In FIG. 2, the inner panel 24 of the door 22 is shown with the door 22 in the closed posture. The profile of the inner panel 24 is also shown in phantom lines in FIG. 4. The inner panel 24 and the collar 43 are spaced approximately 3/8 inch apart all around the periphery, in the preferred embodiment of the invention, to form a peripheral airflow space 84 therebetween. Airflow, as depicted by the solid arrows 68 in FIG. 2, is drawn into the airflow space 84 and through the secondary airflow egress defined by the ribs 80. The lower right side of the inner panel 24 is formed, as again shown in FIG. 2, to parallel the shape of the handle 76 of the lint filter 62. The inner panel 24 of the door 22 extends inwardly over the handle 76 and the secondary airflow egress so that the secondary airflow egress to the lint filter 62 is protected from blockage by tumbling articles of clothing.
In addition to providing the peripheral airflow space 84, the inner panel 24 of the door 22, as shown in FIGS. 1 and 4, is generally flush with the front bulkhead 29 on the right side of the collar 43. The inner panel 24 tapers from right to left into the drying chamber 35 of the fabric dryer 10. With the peripheral side wall 32 rotating in a counterclockwise direction as viewed from the perspective of FIG. 2, the baffle members 36 will pick up articles of clothing and allow them to free fall toward the bottom of the drying chamber 35. With the inner door 24 generally flush with the front bulkhead 29 on the side of the primary airflow egress from the chamber 35, articles of clothing will be readily moved upward and away from the area of the primary airflow egress. As articles of clothing are tumbled and free fall toward the bottom of the drying chamber 35, the left side of the inner door 24 will urge the clothing away from the front bulkhead 29. This action will also help protect the finish of the front bulkhead 29 from damage by buttons, zippers, snaps, etc. Also, the clothing will be constantly urged away from the front bulkhead 29 and into the drying chamber 35.
In operation, heated air enters the drying chamber 35 through the rear air duct 59 and passes by and through articles of clothing to remove moisture therefrom. The moisture laden air enters the front air duct 61 by way of the primary and secondary airflow egresses located upstream from the lint filter 62. The air from both airflow egresses passes through the lint filter 62 to remove lint and other foreign articles and proceeds through the outlet 85 of the front air duct 61 into the blower assembly 63 and is then exhausted to atmosphere through the lower air duct 64. The dual airflow egresses from the chamber 35 to the lint filter 62 ensure airflow through the fabric dryer 10 and help prevent cycling of the fabric dryer 10 on the high limit thermostat.
There has thus been described herein a fabric dryer having a unique airflow and lint filter assembly. A primary airflow egress in the front bulkhead of the fabric dryer and a protected secondary airflow egress are provided so that the fabric dryer will always have airflow therethrough even if the primary airflow egress from the chamber should be blocked.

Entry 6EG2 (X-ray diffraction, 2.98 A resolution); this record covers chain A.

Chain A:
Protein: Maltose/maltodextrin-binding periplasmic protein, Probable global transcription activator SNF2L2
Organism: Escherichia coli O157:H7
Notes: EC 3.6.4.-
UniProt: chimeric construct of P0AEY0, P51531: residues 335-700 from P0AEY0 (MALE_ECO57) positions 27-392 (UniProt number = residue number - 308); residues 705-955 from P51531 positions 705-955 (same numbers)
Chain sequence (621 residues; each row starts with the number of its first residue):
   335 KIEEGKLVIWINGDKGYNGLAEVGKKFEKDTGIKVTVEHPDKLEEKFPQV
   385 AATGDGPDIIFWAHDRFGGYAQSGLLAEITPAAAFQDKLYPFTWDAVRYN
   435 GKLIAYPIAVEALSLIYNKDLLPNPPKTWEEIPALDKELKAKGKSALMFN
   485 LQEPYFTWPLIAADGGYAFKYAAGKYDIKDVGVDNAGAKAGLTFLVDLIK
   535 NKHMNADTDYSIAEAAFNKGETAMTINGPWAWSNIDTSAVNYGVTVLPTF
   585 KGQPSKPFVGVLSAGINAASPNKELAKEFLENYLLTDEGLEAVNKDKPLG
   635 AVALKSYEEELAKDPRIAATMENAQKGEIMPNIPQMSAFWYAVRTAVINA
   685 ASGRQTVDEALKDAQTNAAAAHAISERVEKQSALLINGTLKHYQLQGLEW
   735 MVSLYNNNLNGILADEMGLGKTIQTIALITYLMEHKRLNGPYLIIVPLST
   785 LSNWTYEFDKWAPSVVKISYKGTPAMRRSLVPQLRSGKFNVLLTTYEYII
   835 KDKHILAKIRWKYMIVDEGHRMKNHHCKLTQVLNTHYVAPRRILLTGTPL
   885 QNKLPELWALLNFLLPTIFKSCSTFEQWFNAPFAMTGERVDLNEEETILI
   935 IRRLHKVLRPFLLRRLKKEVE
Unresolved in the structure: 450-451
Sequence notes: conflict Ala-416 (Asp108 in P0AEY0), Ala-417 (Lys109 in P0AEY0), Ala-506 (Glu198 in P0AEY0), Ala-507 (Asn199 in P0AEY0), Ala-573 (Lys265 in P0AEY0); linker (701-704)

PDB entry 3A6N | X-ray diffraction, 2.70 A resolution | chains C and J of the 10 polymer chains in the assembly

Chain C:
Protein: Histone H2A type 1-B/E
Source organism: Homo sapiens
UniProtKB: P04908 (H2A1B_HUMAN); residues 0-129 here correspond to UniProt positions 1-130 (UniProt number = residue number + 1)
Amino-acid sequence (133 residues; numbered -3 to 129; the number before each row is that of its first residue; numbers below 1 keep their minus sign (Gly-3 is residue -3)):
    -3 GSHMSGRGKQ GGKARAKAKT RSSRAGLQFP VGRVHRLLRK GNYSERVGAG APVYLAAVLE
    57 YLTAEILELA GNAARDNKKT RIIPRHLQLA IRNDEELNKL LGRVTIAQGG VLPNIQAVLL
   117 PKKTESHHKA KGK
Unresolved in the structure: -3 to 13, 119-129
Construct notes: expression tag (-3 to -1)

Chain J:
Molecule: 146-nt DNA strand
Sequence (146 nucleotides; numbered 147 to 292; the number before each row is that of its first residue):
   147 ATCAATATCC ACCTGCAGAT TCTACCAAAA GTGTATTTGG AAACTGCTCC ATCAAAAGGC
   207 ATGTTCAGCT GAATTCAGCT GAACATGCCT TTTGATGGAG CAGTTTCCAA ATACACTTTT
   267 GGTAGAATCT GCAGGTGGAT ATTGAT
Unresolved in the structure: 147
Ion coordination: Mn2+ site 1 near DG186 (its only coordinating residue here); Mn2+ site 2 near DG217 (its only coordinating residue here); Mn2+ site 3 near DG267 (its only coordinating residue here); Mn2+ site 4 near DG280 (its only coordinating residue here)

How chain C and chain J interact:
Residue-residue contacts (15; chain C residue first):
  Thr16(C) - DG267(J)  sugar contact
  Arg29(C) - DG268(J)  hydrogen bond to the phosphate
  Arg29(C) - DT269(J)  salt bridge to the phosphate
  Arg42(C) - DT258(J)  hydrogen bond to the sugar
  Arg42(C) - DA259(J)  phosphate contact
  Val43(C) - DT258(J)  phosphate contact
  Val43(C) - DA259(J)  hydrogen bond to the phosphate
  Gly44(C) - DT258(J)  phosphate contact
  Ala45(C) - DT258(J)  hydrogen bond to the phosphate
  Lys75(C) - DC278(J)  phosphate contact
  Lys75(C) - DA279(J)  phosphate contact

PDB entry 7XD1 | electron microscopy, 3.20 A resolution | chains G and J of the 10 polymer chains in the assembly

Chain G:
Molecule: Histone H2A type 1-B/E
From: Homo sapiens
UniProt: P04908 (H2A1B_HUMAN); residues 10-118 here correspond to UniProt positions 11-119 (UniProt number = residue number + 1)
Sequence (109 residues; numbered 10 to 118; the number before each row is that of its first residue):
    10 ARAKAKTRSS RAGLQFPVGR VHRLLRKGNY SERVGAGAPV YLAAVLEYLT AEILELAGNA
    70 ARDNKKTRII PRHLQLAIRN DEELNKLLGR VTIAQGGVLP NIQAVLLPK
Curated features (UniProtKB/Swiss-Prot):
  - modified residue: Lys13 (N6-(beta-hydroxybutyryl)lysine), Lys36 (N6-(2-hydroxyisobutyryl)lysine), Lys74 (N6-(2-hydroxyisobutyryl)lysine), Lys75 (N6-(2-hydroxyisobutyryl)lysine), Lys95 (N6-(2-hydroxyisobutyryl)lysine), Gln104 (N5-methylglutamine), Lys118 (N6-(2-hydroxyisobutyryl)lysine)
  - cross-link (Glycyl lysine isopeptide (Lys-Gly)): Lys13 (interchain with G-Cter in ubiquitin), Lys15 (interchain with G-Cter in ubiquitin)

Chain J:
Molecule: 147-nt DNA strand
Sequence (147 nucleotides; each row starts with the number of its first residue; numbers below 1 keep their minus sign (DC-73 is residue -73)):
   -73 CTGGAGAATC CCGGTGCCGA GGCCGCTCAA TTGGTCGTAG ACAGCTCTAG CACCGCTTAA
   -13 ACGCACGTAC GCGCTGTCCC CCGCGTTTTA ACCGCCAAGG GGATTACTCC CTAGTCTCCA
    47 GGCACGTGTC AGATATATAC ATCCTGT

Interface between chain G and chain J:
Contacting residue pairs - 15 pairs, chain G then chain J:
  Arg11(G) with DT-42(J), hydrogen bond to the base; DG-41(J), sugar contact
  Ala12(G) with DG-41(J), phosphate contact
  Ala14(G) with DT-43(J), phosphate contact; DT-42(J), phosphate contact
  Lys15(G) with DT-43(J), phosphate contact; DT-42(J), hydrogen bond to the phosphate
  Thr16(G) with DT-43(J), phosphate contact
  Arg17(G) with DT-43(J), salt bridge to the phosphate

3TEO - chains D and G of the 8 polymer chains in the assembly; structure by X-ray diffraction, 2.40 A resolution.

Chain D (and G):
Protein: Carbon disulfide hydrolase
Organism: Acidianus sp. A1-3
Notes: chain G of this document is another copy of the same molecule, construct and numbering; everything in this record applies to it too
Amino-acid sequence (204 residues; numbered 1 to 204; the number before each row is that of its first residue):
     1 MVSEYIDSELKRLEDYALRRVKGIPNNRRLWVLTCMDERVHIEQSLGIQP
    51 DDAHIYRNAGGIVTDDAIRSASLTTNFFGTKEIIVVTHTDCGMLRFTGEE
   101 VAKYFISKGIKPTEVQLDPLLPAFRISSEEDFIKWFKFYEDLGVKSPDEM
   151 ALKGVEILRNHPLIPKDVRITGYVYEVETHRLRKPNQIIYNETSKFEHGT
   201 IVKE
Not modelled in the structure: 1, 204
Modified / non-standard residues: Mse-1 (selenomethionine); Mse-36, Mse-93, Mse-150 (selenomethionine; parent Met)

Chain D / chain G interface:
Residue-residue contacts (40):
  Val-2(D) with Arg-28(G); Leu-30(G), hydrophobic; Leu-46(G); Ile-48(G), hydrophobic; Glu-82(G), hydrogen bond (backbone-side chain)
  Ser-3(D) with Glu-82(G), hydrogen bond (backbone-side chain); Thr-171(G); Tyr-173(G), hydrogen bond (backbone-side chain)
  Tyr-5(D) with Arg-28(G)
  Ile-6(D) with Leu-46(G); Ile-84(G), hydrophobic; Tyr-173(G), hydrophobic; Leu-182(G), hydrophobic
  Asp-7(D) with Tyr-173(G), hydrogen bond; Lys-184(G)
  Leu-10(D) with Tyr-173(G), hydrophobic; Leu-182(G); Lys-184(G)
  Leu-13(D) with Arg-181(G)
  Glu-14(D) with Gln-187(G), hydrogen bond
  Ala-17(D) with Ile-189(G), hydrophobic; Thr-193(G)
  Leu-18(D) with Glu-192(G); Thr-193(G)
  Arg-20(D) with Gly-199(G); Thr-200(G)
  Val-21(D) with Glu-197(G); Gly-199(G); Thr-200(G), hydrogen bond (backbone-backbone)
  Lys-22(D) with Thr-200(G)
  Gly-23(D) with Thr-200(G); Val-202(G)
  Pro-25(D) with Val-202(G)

In the drawings and specification, there has been set forth a preferred embodiment of the invention and although specific terms are employed these are used in a generic and descriptive sense only and not for purposes of limitation. Changes in the form and proportion of parts as well as the substitution of equivalents are contemplated as circumstances may suggest or render expedient without departing from the spirit or scope of the invention as further defined in the following claims.
|Cited Patent||Filing date||Publication date||Applicant||Title|
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|US2798306 *||20 Apr 1954||9 Jul 1957||Borg Warner||Laundry drying apparatus|
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|US3364588 *||16 Sep 1966||23 Jan 1968||Gen Electric||Clothes treating machine with automatic unloading means|
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|U.S. Classification||34/603, 34/82|
|Cooperative Classification||D06F58/02, D06F58/22|
|European Classification||D06F58/02, D06F58/22|
|15 Aug 1988||AS||Assignment|
Owner name: MAYTAG CORPORATION, NEWTON, IOWA, A CORP. OF DE.
Free format text: ASSIGNMENT OF ASSIGNORS INTEREST.;ASSIGNOR:JOHNSON, THOMAS M.;REEL/FRAME:004930/0843
Effective date: 19880624
|14 Dec 1992||FPAY||Fee payment|
Year of fee payment: 4
|19 Dec 1996||FPAY||Fee payment|
Year of fee payment: 8
|28 Jul 1997||AS||Assignment|
Owner name: HOOVER HOLDINGS INC., OHIO
Free format text: ASSIGNMENT OF ASSIGNORS INTEREST;ASSIGNOR:MAYTAG CORPORATION;REEL/FRAME:008628/0670
Effective date: 19970718
|25 Aug 1997||AS||Assignment|
Owner name: ANVIL TECHNOLOGIES LLC, OHIO
Free format text: ASSIGNMENT OF ASSIGNORS INTEREST;ASSIGNOR:HOOVER HOLDINGS INC.;REEL/FRAME:008669/0526
Effective date: 19970718
|7 Dec 2000||FPAY||Fee payment|
Year of fee payment: 12